President of the University

President of the University is its chief executive officer. He presides at all meetings of the Board of Trustees and of the Faculty and at all academic functions at which he is present and represents the University before the public. The Trustee bylaws charge him with the general supervision of the interests of the University and with special oversight of the departments of instruction. Princeton presidents have been:

1. Jonathan Dickinson 1747
2. Aaron Burr, Sr. 1748-1757*
3. Jonathan Edwards 1758
4. Samuel Davies 1759-1761
5. Samuel Finley 1761-1766
6. John Witherspoon 1768-1794
7. Samuel Stanhope Smith 1795-1812
8. Ashbel Green 1812-1822
9. James Carnahan 1823-1854
10. John Maclean, Jr. 1854-1868
11. James McCosh 1868-1888
12. Francis Landey Patton 1888-1902
13. Woodrow Wilson 1902-1910
14. John Grier Hibben 1912-1932
15. Harold Willis Dodds 1933-1957
16. Robert Francis Goheen 1957-1972
17. William Gordon Bowen 1972-

Acting presidents during the interregnums were: Jacob Green, 1758-1759; John Blair, 1767-1768; Philip Lindsly, 1822-1823; John Aikman Stewart, 1910-1912; and Edward Dickinson Duffield, 1932-1933.

The first five presidents together served less than twenty years. Their tenurs were cut short by untimely deaths owing in part to overwork and in part to the backward stat of the art of medicine at that time: Edwards died at 55 of a fever after an innoculation for smallpox; Davies, who was tubercular, died at 38, after being bled for a bad cold.

In the early years there were two instances of succession by in-laws: Aaron Burr, second president, was succeeded by his father-in-law, Jonathan Edwards. John Witherspoon, sixth president, was succeeded by his son-in-law, Samuel Stanhope Smith.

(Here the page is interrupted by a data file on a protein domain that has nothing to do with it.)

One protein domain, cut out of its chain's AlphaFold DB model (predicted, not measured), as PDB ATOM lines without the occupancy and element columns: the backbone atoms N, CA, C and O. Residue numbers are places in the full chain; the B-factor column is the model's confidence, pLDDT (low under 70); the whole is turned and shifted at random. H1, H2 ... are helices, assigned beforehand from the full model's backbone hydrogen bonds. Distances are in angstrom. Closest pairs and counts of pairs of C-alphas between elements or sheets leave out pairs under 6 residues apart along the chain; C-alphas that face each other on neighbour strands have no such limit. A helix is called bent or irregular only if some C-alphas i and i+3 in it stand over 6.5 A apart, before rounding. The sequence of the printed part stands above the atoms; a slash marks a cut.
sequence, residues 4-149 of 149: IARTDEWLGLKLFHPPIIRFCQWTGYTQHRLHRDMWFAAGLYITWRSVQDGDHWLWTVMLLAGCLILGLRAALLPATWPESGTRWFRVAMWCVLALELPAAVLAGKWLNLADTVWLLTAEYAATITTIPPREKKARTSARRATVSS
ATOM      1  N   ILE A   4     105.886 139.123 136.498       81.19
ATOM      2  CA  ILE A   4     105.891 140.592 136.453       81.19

Two presidents were imported from Scotland, John Witherspoon in 1768 and James McCosh, a hundred years later, in 1868, and both left their marks on Princeton and on the nation. They died in Princeton, Witherspoon on November 15, 1794, McCosh on November 16, 1894 -- a century and a day apart.

Aaron Burr, Sr., at thirty-two, was the youngest man ever elected president; Jonathan Dickinson, at fifty-nine, the oldest. James Carnahan's administration has been the longest (thirty-one years), Jonathan Edwards's the shortest (five weeks).

The royal charter of 1746, which gave the trustees power to ``elect . . . such qualified persons as they . . . shall think fit to be President'' also empowered them ``at any time [to] Displace and discharge such President.'' Three presidents were induced to resign: Smith in 1812, Green in 1822, and Patton in 1902.

The first three presidents -- Dickinson, Burr, and Edwards -- were graduates of Yale. The next two lacked college degrees; they were trained in classics and divinity, both in Pennsylvania -- Davies in Samuel Blair's school at Faggs Manor, Finley in William Tennent's ``log college'' at Neshaminy. Witherspoon was a graduate of Edinburgh, Patton of Knox College in Toronto. Nine earned degrees at Princeton -- Smith, Green, Carnahan, Maclean, Wilson, Hibben, Dodds, Goheen, and Bowen.

The President's Lot in the Princeton Cemetery on Witherspoon Street contains the graves of all the deceased presidents of Princeton, except four: Dickinson, who died and was buried in Elizabethtown, before the college was moved to Princeton; Finley, who died and was buried in Philadelphia (there is a cenotaph for him in the President's Lot, however); Patton, who died and was buried in Bermuda; and Wilson, who died in Washington, D.C. and was interred in the Washington Cathedral.

*Although Burr was formally elected President in November 1748, he had been in charge of the College since Dickinson's death in October 1747.


From Alexander Leitch, A Princeton Companion, copyright Princeton University Press (1978).

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